Before our clients sign contracts for the purchase or sale of commercial real estate, we confirm with local counsel what the real estate tax adjustment or proration will consist of. Many parties will stick to a general boilerplate provision in a contract providing that real estate taxes will be adjusted as of the closing date. However, the standard boilerplate provision may not work well in certain jurisdictions depending on when taxes are assessed and what the local custom is. For example, we recently worked on a sales contract in the Midwest where it is customary for only taxes that become delinquent in the year of closing to be adjusted. Additionally, in some cases there may be special assessments or other unique local features of the real estate tax law you want to address specifically in the contract. If the parties desire, it may be helpful to include a “for example” …
Picture it — your client is in a rush to complete diligence on a potential acquisition and hates to pay for the cost of an ALTA survey in the event they decide not to move forward. I know many acquisition lawyers have experienced this at least once (particularly on mid-market deals). Some may assume that what appear to be standard utility easements are innocuous. However, utility easements must be reviewed carefully to assess risk. It is always best to review utility easements with a current ALTA survey in hand. Here are a few things your lawyer may look for:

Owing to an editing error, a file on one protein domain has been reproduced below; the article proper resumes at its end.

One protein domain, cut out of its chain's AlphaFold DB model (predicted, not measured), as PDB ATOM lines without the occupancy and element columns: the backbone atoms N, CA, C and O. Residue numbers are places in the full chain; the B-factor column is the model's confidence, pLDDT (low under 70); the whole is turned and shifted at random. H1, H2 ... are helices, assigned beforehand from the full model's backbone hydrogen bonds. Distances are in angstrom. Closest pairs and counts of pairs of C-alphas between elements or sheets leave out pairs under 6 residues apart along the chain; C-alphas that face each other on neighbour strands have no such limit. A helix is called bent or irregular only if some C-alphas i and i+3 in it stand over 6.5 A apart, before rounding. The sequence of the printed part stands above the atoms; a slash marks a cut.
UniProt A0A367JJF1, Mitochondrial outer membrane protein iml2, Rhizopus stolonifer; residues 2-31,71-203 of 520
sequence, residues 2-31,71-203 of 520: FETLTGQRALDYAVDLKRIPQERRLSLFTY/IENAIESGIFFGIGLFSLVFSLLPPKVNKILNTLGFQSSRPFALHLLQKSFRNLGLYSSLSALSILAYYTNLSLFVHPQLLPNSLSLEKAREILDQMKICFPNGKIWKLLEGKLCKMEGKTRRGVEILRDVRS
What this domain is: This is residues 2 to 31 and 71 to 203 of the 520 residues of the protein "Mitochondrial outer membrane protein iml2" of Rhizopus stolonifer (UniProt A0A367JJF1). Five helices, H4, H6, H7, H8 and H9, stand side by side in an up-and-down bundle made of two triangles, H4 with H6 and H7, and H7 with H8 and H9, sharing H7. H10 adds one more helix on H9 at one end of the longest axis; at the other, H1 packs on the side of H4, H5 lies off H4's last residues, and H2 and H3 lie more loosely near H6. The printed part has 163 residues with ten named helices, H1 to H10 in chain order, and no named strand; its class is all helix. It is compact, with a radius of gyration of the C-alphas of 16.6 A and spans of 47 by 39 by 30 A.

1. Improvement Restriction: One of the most common provisions an attorney will review is whether the easement prohibits improvements from being located within a designated area. Although it may be rare to hear of a utility company suing to force removal of all or part of any improvements located in a …
In this installment of our Transaction Tip series, we offer a reminder about owner’s title insurance policies. When you (or your client) plans to transfer real estate to a wholly owned subsidiary, remember to read your ALTA title insurance jacket to confirm coverage will continue. Section 1(d) of the 2016 ALTA Title Insurance Jacket defines “Insured” to include “a grantee of an Insured under a deed delivered without payment of actual valuable consideration conveying the Title:
(1) if the stock, shares, memberships, or other equity interests
of the grantee are wholly-owned by the named Insured,
(2) if the grantee wholly owns the named Insured,
(3) if the grantee is wholly-owned by an affiliated Entity of the
named Insured, provided the affiliated Entity and the
named Insured are both wholly-owned by the same person
or Entity, or
(4) if the grantee is a trustee or beneficiary of a trust created
In this installment of our Transaction Tip series, we share a list of some questions to consider when drafting and revising notice provisions in contracts.
Are the maximum number of delivery options included? Overnight courier (without naming a specific courier), hand delivery, certified mail, fax and/or email are commonly included. In all cases, it is always best to make sure hand delivery is an option for possible emergency situations.
Have all parties included an address where overnight courier and certified mail can actually be delivered? For example, Federal Express may not deliver to a P.O. Box address. Some institutions have extremely long addresses including a mailstop – which may create problems for overnight courier. To be sure, it is wise to run addresses through a hypothetical Federal Express label process before signing a contract.
Does the notice provision provide that notices are effective when received or delivered? If receipt or